Latest posts by Tootsietim

Stainless Steel

Posted: 18/10/2015 at 20:32

When I worked in Garden centres I found that cheaper s/s tools were terribly badly made, so you do have to be careful what you spend your money on.

I generally use my old (second and sometimes third hand ) carbon steel tools, and if the soil is too sticky I keep off it.

Having said that, I bought my daughter a children's size s/s steel spade and fork and they are brilliant to use and I wouldn't be without my s/s trowel.  ( the trowel is by CK and hideously expensive but I think justified).

Gardeners World taken off air

Posted: 12/07/2015 at 00:58

But St Andrew's is famous for its lawns, water features, all those sandpits for the kids to play in....

Holly leaves

Posted: 12/07/2015 at 00:49

I have been using mine to keep cats off the Nepeta when it first comes into growth and used to use it to protect peas from mice.

The mind boggles

Posted: 12/07/2015 at 00:47

Not veg related, but a few years back we stopped at a garage on a hot day to get some drinks. I as usual had milk (cheap and UK produced ) my wife bought the cheapest still water they had, ( still dearer than my milk ) and it came from CANADA.

I do admit to buying a lot of dutch strawberries this year as so far they have been much tastier than the local Norfolk ones. But mine are now ready, and they are better.

bees nest

Posted: 17/06/2015 at 00:29

For the third year in succession I have a nest of tree bumblebees under the tiles of my Bungalow roof.  They are often described as aggressive if their nest is attacked, but I have had no bother with them at all.  Three years ago I planted my whole front plot (4m x 4m) with a green manure called Phacelia tanacetifolia and allowed it to flower. It attracted 7 species of bee and in numbers of up to 100 per square metre.

The only drawback was that it seeded everywhere and is still coming up this year, so I am now much more restrictive in where I let it grow.  Brilliant plant for bees.


Posted: 17/06/2015 at 00:19

I have also heard that it is to do with drainage in terracotta pots, but what evidence there is for it working I don't know.  I find that cutting around the pot edge can form lop sided root balls, with all the roots obviously heading to the centre. I also find with some soft cuttings that those around the edge come into contact with the polythene bag I cover them with and get too wet encouraging the leaves to rot.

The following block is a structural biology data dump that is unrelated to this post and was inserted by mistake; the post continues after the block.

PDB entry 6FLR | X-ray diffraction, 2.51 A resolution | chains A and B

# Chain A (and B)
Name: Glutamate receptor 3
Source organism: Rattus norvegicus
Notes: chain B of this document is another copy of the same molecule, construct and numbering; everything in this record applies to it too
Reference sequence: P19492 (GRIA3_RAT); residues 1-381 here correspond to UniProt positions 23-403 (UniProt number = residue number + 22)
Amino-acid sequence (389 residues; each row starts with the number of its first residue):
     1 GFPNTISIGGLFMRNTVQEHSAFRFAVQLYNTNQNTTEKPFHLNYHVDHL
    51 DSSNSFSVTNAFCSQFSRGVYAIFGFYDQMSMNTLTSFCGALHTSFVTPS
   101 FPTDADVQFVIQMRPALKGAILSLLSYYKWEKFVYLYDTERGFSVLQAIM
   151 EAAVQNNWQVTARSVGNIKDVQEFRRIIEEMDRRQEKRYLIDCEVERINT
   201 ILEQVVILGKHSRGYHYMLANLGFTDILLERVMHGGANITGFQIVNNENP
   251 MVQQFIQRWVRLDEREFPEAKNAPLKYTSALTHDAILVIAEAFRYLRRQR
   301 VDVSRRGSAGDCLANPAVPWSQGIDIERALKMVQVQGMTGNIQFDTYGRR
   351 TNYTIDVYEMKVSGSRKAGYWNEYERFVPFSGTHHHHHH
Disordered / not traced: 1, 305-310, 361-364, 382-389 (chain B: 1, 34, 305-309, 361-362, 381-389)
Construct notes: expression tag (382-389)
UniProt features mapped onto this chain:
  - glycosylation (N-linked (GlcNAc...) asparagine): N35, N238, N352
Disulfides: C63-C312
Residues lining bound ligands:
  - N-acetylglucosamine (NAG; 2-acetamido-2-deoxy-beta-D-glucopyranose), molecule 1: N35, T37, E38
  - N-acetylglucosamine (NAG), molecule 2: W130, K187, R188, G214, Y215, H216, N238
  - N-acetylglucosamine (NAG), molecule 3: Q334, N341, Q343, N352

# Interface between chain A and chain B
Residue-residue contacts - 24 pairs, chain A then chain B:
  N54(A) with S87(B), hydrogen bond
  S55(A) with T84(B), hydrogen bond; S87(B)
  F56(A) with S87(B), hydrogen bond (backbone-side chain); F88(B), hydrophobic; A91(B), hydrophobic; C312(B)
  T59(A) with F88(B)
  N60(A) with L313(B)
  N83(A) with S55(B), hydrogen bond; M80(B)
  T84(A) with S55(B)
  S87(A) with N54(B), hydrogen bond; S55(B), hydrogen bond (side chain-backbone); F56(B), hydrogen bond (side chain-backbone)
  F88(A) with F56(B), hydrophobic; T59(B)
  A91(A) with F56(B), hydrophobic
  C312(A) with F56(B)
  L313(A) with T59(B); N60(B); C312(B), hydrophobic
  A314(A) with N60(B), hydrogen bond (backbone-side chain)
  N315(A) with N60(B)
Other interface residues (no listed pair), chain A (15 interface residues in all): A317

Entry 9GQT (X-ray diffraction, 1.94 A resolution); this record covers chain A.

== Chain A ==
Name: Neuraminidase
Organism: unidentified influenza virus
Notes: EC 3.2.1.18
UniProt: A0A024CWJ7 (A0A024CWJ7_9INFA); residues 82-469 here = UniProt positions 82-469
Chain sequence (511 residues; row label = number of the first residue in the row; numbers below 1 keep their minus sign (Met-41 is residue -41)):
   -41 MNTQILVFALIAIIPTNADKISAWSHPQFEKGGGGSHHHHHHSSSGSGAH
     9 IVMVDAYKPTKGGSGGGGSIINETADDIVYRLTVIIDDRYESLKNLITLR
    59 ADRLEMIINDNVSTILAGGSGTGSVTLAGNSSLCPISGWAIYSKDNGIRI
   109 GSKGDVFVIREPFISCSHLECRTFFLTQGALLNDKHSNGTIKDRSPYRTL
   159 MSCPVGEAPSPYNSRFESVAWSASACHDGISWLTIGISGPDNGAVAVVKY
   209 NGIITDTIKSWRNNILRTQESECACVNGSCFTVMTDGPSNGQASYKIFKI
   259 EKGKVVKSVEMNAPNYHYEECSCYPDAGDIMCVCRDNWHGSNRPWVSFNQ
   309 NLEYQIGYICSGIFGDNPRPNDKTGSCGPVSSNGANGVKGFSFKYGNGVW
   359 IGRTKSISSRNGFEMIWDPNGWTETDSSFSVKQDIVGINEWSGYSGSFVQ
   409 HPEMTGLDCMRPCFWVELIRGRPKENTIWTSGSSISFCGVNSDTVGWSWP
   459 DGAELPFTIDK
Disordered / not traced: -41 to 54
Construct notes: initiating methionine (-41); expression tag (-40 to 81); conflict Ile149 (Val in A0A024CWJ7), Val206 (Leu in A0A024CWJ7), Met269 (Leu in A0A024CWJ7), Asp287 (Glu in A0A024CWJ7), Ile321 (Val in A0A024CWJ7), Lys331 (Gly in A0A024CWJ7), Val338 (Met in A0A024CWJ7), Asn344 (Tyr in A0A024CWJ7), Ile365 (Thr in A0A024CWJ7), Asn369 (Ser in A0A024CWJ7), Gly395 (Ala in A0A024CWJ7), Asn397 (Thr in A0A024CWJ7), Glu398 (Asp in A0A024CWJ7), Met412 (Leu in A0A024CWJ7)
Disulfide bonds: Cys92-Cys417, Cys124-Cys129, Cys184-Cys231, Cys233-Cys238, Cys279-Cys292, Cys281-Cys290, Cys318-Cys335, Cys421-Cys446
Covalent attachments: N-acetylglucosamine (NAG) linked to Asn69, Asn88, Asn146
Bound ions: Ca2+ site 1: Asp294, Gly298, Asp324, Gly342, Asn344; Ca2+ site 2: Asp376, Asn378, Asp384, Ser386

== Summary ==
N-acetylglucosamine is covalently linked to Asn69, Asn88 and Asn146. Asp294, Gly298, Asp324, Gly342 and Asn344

I may have to have a search and see what research has been done.

ID on giant wasp

Posted: 17/06/2015 at 00:10

I believe it to be a common hornet and therefore quite safe if unprovoked.

The pattern on its' abdomen is wrong for Asian hornet.

The visitor centre at Hickling Broad nature reserve in Norfolk had a nest inside a display barn owl nest box. So long as you were quite and calm you could get right up close and watch these fascinating insects from about 18 inches away.

Please don't let media hype about alien invaders colour our attitudes towards our native fauna. Hornets, like wasps are great predators of garden pests.

New weedkiller

Posted: 14/05/2015 at 23:40

I was told by my lecturer whom I believe was involved with the trials, that around £1m were spent developing paraquat and around £15m on failing to find an antidote to what was a nasty poison. It was originally formulated as a growth retardant for cereal crops, to reduce the height of the stalk, but worked rather too well and reduced growth to nothing.

The Great Chelsea Garden Design Challenge

Posted: 14/05/2015 at 23:27

I'm also happy with the winner and if you look on the RHS website you can get an idea of the brief the winner was given for his show garden.

I must say though that is a sign of the times that TV show winner gets a Chelsea plot to launch their design career. Surely a designer should have the  career first and their body of work is what should qualify them for a Chelsea plot ?

Apple tree cuttings

Posted: 25/04/2015 at 17:07

In my college days we were taught that as apples are nigh on impossible to root ( and, as explained above, need to be grafted onto a rootstock to determine the growth of the tree)  it isn't done. Commercially, the rootstocks were produced by stooling or layering, and these are then used for grafting.

I would be interested to know whether anyone has ever grown their own rootstocks.

Discussions started by Tootsietim

cuttings from wallflowers

Does anyone have experience of taking cuttings from ordinary wallflowers? 
Replies: 4    Views: 2624
Last Post: 02/04/2015 at 17:44
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